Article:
All-Time Poker Money Leader Bryn Kenney Accused of Running Cult-Like Cheating Operation
Poker's recent slate of cheating scandals has evolved from utter insanity into pure outrageousness following Martin Zamani's interview on the Doug Polk Podcast Thursday afternoon, which you can view in full at the bottom of this article.
Bryn Kenney, poker's all-time money list leader at $57.2 million according to The Hendon Mob, was the focal point of the 80-minute conversation. In that chat, Zamani accused the high roller legend of, more or less, running a cult-like online poker cheating operation on GGPoker.
According to Polk, he was threatened with legal action via Kenney's attorneys "if misinformation is spread and negatively affects him." Polk commenced the interview 10 minutes later, much to the enthrallment of the poker world.
Zamani's appearance came on the heels of a tweet thread he shared earlier in the day.
Since we are in the midst of calling out cheaters @BrynKenney and all his horses are basically forced to collude o… https://t.co/9i7PRGEYTF— Martin Zamani (@martin_zamani)
Earlier this week, Alex Foxen, Justin Bonomo, and Chance Kornuth brought forth cheating allegations against Ali Imsirovic, accusing the 2021 GPI Player of the Year of colluding in live poker tournaments and using real-time assistance (RTA) tools to assist his play online.
Frog Poison and Poker Cults
On Thursday, Zamani accused Kenney of hiring "horses" to work together as a group to collude in online poker games. In doing so, Zamani, who met Kenney via WPT champ Dennis Blieden, who is now serving 6.5 years in prison for perpetrating a $2.7 million embezzlement scheme, admitted he was part of a group of players that allegedly cheated others out of potentially millions of dollars, but he wants to make it right.
Among the cheating tactics cited by Zamani were forced collusion in satellites, ghosting, and real-time assistance (RTA), just to name a few. Arguably more engrossing were the conditions in which the cheating allegedly occurred.
Zamani, who was admittedly high during the podcast, gave viewers and Polk the impression that Kenney was, in a sense, leading a cult. Those who were part of allegedly cheating online at GGPoker and partypoker were, as Zamani claims, required to do as they were told or be dumped from the staking situation. That supposedly included leading the lifestyle Kenney wanted them to lead, including eating a Vegan diet and obeying Kenney's demands.
Kenney's horses (players who were staked to enter tournaments), according to Zamani, would receive criticism for failing to adhere to the leader's standards. He used an example of one player sneaking out to eat Taco Bell and then being reprimanded for doing so.
Polk then asked his guest to explain a comment made in a tweet about Kenney sending him to a shaman for a, let's just say painful ritual.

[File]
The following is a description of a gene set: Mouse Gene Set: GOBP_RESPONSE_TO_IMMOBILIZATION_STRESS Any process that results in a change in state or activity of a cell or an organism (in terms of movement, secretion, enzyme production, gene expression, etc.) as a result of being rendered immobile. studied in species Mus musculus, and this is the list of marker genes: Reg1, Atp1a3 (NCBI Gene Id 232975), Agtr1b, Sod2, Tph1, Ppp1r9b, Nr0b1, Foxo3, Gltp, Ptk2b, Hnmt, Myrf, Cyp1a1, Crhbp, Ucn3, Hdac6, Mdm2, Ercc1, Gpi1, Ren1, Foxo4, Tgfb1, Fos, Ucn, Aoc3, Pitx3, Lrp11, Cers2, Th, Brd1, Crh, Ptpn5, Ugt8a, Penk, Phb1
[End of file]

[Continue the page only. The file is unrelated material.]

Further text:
"She talks to me for a little, and she goes, 'I was the warlords wife, I'm a killer, I'm a thief, I'm a liar, but I tell you these things straight to your face," Zamani said of his initial interaction with the shaman.
"We talk about stuff and she goes, 'I think you need to cleanse yourself. We're gonna do the Kambo, it's called Kambo, it cleanses you, it's good for you, it's a little violent. She takes incense to your skin and it blisters up. She then cuts off the blister with a knife so your pores are open and then she takes the poison from the frog and puts it on you."
"Into the cut?" Polk asked.
"Yes, into the cut, into your open wound."
No, Zamani didn't permit the shaman to go through with the ritual on his body.
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Far More to the Story
The shaman frog poison ritual has nothing to do with poker cheating. But the instance does paint a picture of a supposed cult-like environment surrounding those who allegedly played under Kenney.
Zamani expanded further on what took place from a poker standpoint, although he didn't bring many receipts. Thus, we can only repeat what he claimed to be true and allow you, the reader, to determine for yourself if you believe the accusations against one of the winningest poker players of all-time.
One claim Zamani made that, if true, is troublesome is that Kenney could see his computer screen when Zamani had the GGPoker client open.
Kenney's stable, which Zamani claimed included Sergi Reixach and David Miscikowski, allegedly used RTAs, which are banned on GGPoker, and apparently colluded during thousands of online tournaments.
PokerNews reached out to a player who had been staked by Kenney in the past and he confirmed, on the condition of anonymity, that Zamani's allegations are true. PokerNews also reached out to Kenney but received no response as of press time.
For Zamani, he appeared to have no regrets after the interview:
PokerNews will continue to monitor the situation and offer updates as developments happen.
Check out Zamani's full appearance on the Doug Polk Podcast below: